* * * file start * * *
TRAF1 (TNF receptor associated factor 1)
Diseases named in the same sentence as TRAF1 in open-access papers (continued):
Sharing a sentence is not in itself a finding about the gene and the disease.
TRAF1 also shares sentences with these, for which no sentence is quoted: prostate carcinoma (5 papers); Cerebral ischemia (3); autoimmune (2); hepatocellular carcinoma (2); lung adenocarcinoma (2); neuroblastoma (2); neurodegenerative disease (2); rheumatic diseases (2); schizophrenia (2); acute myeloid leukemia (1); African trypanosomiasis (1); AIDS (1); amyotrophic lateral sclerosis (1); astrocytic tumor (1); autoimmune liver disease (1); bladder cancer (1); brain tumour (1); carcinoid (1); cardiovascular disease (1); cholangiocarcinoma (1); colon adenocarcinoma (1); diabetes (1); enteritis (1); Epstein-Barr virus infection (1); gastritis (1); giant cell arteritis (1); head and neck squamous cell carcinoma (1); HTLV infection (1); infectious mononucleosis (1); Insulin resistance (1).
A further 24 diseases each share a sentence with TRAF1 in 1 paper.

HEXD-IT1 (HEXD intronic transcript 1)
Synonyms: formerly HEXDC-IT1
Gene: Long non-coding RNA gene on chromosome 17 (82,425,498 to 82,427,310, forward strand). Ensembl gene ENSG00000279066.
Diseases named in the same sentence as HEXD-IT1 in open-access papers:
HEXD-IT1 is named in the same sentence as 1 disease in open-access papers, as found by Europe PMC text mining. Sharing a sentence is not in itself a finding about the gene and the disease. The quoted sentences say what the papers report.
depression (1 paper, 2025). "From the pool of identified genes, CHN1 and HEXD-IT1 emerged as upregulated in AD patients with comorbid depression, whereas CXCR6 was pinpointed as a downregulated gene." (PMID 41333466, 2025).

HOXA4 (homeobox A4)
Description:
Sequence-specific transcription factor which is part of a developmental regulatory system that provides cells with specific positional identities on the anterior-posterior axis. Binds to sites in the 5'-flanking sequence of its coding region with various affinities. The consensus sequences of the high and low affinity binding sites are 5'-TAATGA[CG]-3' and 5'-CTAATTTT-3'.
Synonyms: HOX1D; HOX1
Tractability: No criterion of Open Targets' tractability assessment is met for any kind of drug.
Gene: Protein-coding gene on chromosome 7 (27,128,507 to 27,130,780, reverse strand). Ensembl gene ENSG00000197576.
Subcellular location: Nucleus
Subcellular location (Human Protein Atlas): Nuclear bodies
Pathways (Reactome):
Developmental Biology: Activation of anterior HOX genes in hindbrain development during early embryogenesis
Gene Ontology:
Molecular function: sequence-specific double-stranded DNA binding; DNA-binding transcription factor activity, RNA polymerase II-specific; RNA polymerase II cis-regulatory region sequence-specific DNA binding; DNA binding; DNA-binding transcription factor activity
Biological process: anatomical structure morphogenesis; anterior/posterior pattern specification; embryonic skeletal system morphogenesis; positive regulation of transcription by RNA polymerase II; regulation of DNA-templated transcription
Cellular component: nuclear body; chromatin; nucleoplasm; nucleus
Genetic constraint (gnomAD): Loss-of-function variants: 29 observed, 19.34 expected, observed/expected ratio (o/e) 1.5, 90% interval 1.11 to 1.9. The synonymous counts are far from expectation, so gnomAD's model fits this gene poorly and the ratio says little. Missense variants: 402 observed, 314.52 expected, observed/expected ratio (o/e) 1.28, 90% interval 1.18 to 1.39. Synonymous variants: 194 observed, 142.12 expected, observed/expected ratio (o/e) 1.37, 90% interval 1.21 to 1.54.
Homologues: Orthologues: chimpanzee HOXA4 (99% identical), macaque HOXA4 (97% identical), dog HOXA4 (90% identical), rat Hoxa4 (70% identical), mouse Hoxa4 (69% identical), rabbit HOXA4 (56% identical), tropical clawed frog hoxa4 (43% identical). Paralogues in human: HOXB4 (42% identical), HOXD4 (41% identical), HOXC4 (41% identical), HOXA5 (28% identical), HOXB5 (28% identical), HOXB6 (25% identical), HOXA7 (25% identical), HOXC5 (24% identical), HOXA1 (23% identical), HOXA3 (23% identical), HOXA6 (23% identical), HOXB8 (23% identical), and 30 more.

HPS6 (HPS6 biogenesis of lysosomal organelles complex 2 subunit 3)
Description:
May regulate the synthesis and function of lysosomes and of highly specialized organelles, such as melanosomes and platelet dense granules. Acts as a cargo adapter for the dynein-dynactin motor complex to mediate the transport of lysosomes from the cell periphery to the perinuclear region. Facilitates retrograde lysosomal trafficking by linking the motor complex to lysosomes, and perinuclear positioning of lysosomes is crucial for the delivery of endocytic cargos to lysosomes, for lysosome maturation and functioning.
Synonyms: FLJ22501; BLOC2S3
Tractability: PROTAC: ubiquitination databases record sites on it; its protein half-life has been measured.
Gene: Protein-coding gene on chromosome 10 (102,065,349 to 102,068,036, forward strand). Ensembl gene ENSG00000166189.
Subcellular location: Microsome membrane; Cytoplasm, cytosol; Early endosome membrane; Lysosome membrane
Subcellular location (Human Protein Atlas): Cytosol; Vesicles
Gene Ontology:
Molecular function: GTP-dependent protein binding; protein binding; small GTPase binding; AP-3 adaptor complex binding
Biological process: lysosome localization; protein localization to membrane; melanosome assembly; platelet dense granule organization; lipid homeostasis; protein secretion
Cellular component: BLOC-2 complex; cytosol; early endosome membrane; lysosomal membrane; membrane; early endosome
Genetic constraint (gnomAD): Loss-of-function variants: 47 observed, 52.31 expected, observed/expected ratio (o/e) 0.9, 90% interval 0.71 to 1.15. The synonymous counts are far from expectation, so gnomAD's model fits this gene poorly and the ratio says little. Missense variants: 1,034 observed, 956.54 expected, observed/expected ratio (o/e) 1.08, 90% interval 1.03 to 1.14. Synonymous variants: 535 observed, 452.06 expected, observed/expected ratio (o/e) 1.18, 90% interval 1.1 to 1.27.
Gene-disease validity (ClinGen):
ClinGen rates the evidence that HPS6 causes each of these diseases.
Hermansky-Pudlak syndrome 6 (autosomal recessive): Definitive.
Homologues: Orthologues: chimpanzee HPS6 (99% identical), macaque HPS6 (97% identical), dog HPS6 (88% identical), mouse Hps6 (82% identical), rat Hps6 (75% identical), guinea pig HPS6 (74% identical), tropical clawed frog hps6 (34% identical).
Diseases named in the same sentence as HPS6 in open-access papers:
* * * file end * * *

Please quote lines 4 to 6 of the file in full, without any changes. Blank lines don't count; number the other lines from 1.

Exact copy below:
TRAF1 also shares sentences with these, for which no sentence is quoted: prostate carcinoma (5 papers); Cerebral ischemia (3); autoimmune (2); hepatocellular carcinoma (2); lung adenocarcinoma (2); neuroblastoma (2); neurodegenerative disease (2); rheumatic diseases (2); schizophrenia (2); acute myeloid leukemia (1); African trypanosomiasis (1); AIDS (1); amyotrophic lateral sclerosis (1); astrocytic tumor (1); autoimmune liver disease (1); bladder cancer (1); brain tumour (1); carcinoid (1); cardiovascular disease (1); cholangiocarcinoma (1); colon adenocarcinoma (1); diabetes (1); enteritis (1); Epstein-Barr virus infection (1); gastritis (1); giant cell arteritis (1); head and neck squamous cell carcinoma (1); HTLV infection (1); infectious mononucleosis (1); Insulin resistance (1).
A further 24 diseases each share a sentence with TRAF1 in 1 paper.

HEXD-IT1 (HEXD intronic transcript 1)